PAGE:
Daily Archives: January 27, 2012

A brief recrootin’ post

It’s pretty apparent that I don’t get into the weeds at GTP when it comes to recruiting.  I simply don’t have the time or the energy that sites like LHB do (and do well, by the way).  But I know it’s the time of the year when many are curious what’s going to happen, or want to offer their two cents about that, so here’s a post for you.

To get things going, here are a few items to chew over:

  • In terms of addressing needs, Chip Towers thinks the hay is already in the barn for Mark Richt.
  • CFN agrees.  (Let’s revisit that offensive line situation in a few months, okay?)
  • A Georgia legislator makes a funny about Chester Brown’s plight.
  • MaconDawg makes a few projections about some of the targets still out there.

So share with us – your hopes, your dreams, your tears, your fears.  What do you think is in store for the Dawgs on the recruiting front in the next few days?



Filed under Georgia Football, Recruiting

Two totally irrelevant items

You guys know I rarely leave the college football reservation here – music excepted – but I stumbled across a couple of things that for some reason, really stuck with me.  So, I thought, why not share?

If you’re only here for the pigskin, feel free to skip.  My feelings won’t be hurt.

Prepare to have your life changed forever:

  • Former President John Tyler, born 1790, has two living grandchildren.  He is also the only deceased President who is not officially mourned.
  • Watch Wolf Blitzer, whom I can’t stand, get destroyed on Celebrity Jeopardy.  (And check out the big brain on Andy Richter.)

I’m through now.


Filed under Uncategorized

Unfortunately, deserve’s got nothin’ to do with it.

Matt Hinton is a level-headed playoff proponent.  So, leave it to him to nail what it is about extended playoffs that bother people like me so much.  Here’s what he says in reaction to the 9-7 regular season NFL Giants playing in the Super Bowl:

… they’re the fourth Super Bowl team in the last five years that got there by “getting hot” on the heels of a meh regular season, following the ’07 Giants, ’08 Cardinals and ’10 Packers — all of which made it to the championship round after finishing 10-6 or worse, and two of which wound up hoisting the Lombardi Trophy. It’s not an anomaly. It happens all the time. And every time, the regular season means a little bit less.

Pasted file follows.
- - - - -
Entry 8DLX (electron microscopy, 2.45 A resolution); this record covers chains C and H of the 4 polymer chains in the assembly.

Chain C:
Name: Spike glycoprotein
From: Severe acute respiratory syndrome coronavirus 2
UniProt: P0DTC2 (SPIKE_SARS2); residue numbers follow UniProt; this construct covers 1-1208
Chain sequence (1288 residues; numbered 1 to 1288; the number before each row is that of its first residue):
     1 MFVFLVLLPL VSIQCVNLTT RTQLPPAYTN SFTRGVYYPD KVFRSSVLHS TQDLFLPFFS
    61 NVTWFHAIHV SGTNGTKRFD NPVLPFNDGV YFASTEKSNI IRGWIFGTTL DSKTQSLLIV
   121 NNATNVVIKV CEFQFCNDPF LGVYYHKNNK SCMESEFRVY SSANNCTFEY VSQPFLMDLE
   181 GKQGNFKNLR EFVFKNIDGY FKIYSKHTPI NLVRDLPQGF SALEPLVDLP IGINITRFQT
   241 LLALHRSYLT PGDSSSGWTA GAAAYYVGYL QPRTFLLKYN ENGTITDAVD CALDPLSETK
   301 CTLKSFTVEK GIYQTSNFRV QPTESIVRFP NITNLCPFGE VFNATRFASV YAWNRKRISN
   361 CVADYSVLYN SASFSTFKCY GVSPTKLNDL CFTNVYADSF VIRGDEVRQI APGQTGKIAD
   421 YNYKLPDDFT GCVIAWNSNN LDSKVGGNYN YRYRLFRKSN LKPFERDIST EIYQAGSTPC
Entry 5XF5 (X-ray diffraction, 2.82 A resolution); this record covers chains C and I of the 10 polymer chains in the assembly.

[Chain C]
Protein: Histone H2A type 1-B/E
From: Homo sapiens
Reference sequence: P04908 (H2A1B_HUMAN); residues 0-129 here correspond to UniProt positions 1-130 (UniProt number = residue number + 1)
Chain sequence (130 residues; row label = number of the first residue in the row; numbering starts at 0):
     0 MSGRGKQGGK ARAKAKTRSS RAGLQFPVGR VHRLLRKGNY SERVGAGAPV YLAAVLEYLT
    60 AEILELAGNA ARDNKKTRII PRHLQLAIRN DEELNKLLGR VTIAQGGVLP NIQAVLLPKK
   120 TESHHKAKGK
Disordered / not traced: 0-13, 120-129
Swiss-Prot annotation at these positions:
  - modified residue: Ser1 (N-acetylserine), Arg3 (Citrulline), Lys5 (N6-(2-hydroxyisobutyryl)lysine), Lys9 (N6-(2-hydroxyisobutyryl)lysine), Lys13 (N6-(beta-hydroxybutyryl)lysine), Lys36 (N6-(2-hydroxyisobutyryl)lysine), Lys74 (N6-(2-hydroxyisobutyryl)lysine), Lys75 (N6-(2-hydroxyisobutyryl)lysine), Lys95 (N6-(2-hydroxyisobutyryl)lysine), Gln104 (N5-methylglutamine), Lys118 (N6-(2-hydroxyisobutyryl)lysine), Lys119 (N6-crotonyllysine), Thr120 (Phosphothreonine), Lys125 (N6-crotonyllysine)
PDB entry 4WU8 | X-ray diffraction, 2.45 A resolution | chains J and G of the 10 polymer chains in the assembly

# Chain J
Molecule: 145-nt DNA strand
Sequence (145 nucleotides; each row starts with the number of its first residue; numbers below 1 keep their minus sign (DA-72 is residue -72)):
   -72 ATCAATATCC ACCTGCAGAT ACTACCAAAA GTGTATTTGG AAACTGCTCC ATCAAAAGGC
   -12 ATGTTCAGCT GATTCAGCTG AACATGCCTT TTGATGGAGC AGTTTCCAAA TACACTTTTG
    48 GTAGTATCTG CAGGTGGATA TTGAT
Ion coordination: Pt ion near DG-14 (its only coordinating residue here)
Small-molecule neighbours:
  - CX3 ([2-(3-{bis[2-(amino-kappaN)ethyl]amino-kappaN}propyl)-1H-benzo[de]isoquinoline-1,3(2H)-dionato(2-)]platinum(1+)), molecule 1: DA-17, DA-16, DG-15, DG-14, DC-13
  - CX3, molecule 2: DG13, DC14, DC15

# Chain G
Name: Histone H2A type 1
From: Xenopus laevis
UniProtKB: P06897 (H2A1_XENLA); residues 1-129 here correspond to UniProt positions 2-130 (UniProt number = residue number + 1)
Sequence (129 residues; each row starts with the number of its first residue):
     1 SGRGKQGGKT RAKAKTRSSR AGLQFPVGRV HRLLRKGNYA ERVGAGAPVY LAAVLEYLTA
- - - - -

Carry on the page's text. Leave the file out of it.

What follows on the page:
So when playoff opponents in college football chant “Every Game Counts,” this is what they mean: The 9-7 New York Giants (or their campus equivalent, in the event of an FBS playoff) have not advanced a legitimate claim on a championship, did not deserve the opportunity they have now taken advantage of and threaten to cheapen the concept of a championship season. To which I have to say, as an advocate of level playing fields and the virtues of competition: They’re right. It’s thoroughly frustrating to glorify teams for “getting hot” at the expense of superior outfits that have consistently outperformed them on the whole, effectively overturning three or four months of results in three or four weeks.

In the NFL, that may be inevitable. In college football, it is not. And I also have to say, as a playoff advocate in the college game: It can’t happen here…

Ah, that’s good.  Real good.  But it’s far from the whole story.  And that’s my problem.

First off, Matt goes on to assert that “it would be impossible for the college football equivalent of a 9-7 NFL team to make the cut in any logistically feasible bracket…”, but that simply ain’t true.  Ask Dan Wetzel, or anybody else who thinks a 16-team playoff in which all conference champions are eligible is a swell idea, about that.

But there’s a more underlying reason at the root of my disagreement.  Here’s his vision of what a D-1 postseason should aspire to: